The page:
Effectively medical practitioners, individually or via the institutions they work in still control access to medicare for PPMs.
Midwives are pretty resourceful, and many have found ways to make this work for them and the women they care for. However, it is very dependent upon the people and organisations providing collaborative arrangements. Because it is so complex, there is a lot of confusion and misunderstanding. For example, some believe that a medicare eligible midwife cannot care for a woman having a VBAC. This is not true. She can – just as any PPM can. She may not be able to secure a collaborative arrangement to do so ie. there will be no medicare rebate for that care. However, in some cases medical practitioners or hospitals will agree to antenatal and postnatal care by a PPM for VBAC women. Women need to discuss options and boundaries with their individual PPMs… regardless of eligibility. This is part of negotiating the mother-midwife relationship.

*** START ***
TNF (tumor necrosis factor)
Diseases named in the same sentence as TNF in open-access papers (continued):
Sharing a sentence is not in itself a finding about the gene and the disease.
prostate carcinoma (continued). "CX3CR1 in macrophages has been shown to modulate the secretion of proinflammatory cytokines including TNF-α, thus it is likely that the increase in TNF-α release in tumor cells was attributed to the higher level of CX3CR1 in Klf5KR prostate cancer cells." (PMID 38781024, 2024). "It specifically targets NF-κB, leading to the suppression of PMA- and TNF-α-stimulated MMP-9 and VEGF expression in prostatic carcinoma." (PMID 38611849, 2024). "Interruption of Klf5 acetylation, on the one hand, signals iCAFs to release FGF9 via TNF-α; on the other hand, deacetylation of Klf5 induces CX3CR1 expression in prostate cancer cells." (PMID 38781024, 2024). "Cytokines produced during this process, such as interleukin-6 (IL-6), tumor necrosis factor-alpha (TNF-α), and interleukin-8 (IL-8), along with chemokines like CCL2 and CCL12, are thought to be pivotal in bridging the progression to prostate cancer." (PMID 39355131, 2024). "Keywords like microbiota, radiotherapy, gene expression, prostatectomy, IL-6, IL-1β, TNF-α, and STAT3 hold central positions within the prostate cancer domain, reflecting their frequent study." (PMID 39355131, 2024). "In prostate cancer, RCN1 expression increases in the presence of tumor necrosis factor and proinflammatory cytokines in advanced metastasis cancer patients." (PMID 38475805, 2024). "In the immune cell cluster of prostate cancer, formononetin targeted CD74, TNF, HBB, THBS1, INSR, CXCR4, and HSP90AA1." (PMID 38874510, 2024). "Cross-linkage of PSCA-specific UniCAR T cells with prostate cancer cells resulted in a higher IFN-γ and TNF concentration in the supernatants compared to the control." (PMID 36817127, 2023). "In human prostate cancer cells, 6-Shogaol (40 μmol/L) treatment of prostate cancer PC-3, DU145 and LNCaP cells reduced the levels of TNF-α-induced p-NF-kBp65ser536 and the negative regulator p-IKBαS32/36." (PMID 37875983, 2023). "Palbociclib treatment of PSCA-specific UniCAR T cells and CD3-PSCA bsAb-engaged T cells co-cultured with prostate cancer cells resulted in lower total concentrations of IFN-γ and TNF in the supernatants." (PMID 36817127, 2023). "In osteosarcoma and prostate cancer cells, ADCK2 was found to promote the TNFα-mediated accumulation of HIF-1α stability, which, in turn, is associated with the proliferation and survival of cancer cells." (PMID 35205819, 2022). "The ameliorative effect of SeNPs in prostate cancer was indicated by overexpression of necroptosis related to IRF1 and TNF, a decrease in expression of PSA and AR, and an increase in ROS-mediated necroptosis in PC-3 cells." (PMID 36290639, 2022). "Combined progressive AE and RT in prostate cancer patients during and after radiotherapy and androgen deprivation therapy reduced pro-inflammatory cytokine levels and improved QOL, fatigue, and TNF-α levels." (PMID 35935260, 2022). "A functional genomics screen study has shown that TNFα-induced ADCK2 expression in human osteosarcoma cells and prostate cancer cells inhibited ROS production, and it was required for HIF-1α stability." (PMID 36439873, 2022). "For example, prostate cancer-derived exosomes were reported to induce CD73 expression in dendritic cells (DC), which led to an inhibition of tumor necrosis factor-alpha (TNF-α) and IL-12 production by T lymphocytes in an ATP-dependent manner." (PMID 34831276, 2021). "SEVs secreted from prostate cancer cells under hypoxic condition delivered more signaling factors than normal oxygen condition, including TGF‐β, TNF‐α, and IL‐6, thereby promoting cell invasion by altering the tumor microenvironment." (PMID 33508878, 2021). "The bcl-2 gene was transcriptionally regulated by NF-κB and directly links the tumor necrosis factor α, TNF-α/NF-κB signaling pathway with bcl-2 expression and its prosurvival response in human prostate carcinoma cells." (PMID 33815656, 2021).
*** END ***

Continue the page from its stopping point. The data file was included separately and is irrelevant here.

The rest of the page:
Currently eligibility and collaboration remain an ‘opt in’ choice for both midwives and women. Personally I have chosen not to ‘opt in’ because I feel that the current collaborative arrangement requirements are not aligned with my philosophy of midwifery and ‘with-woman’ care… and I won’t compromise. There are women who also feel this way, and specifically want a non-eligible midwife. Or, who do not want to jump through the hoops required to access a medicare rebate (eg. booking into hospital). While both options are available – eligible and non-eligible PPMs – women can choose the option that works best for them.
However, this choice may disappear in 2015…
Professional Insurance Insurance – the wolf at the door